When President Obama announced Supreme Court Justice Souter's decision to retire, he said he would prefer a candidate who understands that justice "is also about how our laws affect the daily realities of people's lives." This is not the description of most law professors that I know (and I know quite a few). Nor is this the description of anyone who has spent their entire career as a lawyer or judge. In fact, the type of person who is most likely to have this kind of first-hand experience is an elected official--an effective and dedicated politician.
The nine members of the current U.S. Supreme Court range in age, ideology, and partisan affiliation. But there is one characteristic they all share--none has ever served as an elected official at the state or national level. This trend may well continue: Of the candidates on what is quickly becoming a consensus short-list for potential Obama appointees, nearly all are either law professors or judges.
While the instinct in choosing a justice for the highest court in the land is to find the most qualified judge or legal scholar, there is a powerful case to be made that the court very much needs an experienced elected official among its ranks. Someone with the appropriate legal experience who also has faced voters and listened to constituents, someone who has rounded up votes to pass legislation and has actually implemented policy, would bring to the bench an intimate knowledge and understanding of the American political system, its institutions, and how they actually work, on the ground, in the 21st century.
A politician's experience would be useful for a court that must interpret and apply our 18th-century Constitution when deciding cases that directly relate to politicians today. Such situations include deciding whether Congress has delegated away its essential powers; weighing claims about inherent, unitary, prerogative executive power; and considering the constitutionality of well-intended but potentially disastrous legislative innovations such as line-item vetoes, term limits, automated budgeting provisions, and blank-check military authorizations.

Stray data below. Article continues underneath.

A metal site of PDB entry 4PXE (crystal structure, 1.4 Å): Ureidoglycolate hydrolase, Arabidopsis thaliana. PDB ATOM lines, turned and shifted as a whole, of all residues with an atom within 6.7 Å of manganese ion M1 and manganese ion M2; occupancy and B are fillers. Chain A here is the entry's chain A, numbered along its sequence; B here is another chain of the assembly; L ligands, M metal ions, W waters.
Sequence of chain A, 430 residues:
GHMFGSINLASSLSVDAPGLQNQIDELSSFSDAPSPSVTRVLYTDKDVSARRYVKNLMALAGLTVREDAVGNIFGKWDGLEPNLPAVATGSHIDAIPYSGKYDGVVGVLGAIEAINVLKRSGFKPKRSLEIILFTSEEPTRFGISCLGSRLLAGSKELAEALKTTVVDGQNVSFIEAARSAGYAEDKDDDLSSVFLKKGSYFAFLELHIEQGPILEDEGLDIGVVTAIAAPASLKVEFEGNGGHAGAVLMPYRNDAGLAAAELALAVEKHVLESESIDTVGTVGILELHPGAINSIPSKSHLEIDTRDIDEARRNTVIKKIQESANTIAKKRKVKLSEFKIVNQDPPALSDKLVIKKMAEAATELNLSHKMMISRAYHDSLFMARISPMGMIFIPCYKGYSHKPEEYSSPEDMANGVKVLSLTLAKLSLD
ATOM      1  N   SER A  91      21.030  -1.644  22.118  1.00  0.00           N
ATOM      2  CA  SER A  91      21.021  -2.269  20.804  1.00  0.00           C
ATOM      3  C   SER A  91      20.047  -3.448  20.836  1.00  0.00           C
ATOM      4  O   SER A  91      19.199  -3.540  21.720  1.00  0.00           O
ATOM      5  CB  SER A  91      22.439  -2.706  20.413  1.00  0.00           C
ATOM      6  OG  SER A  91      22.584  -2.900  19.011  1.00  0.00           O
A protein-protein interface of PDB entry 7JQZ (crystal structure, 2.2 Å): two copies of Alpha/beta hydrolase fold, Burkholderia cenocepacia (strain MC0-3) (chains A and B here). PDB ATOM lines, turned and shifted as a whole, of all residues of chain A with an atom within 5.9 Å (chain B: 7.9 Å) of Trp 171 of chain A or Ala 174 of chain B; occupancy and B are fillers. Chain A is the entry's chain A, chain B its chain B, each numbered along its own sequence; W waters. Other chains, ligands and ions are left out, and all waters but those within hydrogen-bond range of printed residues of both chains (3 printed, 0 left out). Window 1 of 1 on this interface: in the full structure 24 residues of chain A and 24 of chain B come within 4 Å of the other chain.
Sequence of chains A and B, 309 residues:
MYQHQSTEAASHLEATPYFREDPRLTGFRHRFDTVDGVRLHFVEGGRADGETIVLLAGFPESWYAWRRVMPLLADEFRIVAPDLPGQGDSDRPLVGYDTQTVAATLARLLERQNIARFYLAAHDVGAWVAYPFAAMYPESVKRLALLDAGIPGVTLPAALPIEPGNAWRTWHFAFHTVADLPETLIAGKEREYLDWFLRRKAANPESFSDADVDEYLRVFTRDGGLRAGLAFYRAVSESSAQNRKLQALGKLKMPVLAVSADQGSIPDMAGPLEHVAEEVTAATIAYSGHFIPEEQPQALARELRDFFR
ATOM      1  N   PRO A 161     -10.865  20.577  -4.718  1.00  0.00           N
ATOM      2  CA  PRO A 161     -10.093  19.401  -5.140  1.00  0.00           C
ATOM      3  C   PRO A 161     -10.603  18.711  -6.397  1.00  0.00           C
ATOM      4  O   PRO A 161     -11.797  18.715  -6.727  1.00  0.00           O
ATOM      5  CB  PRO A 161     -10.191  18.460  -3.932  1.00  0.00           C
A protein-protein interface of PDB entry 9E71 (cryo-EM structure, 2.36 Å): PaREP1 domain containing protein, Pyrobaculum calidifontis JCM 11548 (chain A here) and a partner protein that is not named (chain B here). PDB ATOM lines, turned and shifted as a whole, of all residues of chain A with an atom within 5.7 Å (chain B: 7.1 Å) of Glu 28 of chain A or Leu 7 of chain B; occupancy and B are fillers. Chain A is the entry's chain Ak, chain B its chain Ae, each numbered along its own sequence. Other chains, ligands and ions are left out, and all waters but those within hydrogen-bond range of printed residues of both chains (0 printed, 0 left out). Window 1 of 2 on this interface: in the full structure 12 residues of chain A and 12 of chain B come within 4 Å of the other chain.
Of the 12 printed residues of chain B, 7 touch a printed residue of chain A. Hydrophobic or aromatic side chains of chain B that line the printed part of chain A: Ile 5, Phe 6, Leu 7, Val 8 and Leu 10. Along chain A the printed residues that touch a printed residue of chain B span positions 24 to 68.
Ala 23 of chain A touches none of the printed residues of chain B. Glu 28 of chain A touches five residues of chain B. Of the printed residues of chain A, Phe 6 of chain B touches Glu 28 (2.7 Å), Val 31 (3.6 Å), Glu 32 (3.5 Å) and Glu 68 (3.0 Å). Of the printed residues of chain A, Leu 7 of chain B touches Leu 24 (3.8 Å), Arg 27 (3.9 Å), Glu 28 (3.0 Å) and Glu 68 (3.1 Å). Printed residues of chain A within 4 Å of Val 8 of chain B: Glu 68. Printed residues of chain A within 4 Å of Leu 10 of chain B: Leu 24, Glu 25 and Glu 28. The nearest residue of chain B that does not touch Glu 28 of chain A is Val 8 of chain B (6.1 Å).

Many of these innovations can appear quite compelling, and a credible constitutional argument can be offered in the course of formal litigation for each. But in reality, they may well wind up generating unforeseen consequences that do real violence to the constitution's structural foundations, its institutions, and their relations to each other. Think how different each of these innovations would appear to a life-long judge or academic than they would to someone who has served as an elected official. And think how much the legal scholar, lawyer, or judge would benefit from some exposure to those insights.
Legislative innovations are not the only place a seasoned elected official might help. A great deal of the court's most important business today involves the process of democracy itself--elections, voting, and campaigns. It makes sense that we might want to have at least one solid legal mind on the High Court who has run for office, who has actually asked people for campaign contributions, who has been forced to think about the implications of saying no to a powerful lobbyist.
Campaign finance is one area where political experience would be particularly useful for a justice. In the wake of the Watergate scandal, Congress assembled a complex set of laws governing campaign fundraising and expenditures. Rather than reject or approve this package of laws, however, the court pulled them apart in Buckley v. Valeo, ruling that some were constitutional and others were not. Far from removing the taint of corruption from American politics, these laws and their interpretations by the courts have only made the problem of campaign finance more complex and less transparent. It should be noted that at the time this ruling was made, not one justice then sitting on the Supreme Court had ever served as anyone's elected representative.
Voting rights also remain a hot topic for the Supreme Court. Just last month, the court heard oral argument in the case of Northwest Austin Municipal Utility District v. Holder--a case testing the continuing application of the voting rules initially put into place by the Voting Rights Act of 1965. The ruling in this case will profoundly affect the course of electoral politics in the United States, and yet not one justice on the court last month had the benefit of the insights that could be gained from personal experience operating under these laws. The justices are also increasingly being called to mediate electoral battles--Bush v. Gore and Coleman v. Franken come immediately to mind--in which on-the-ground experience would be helpful.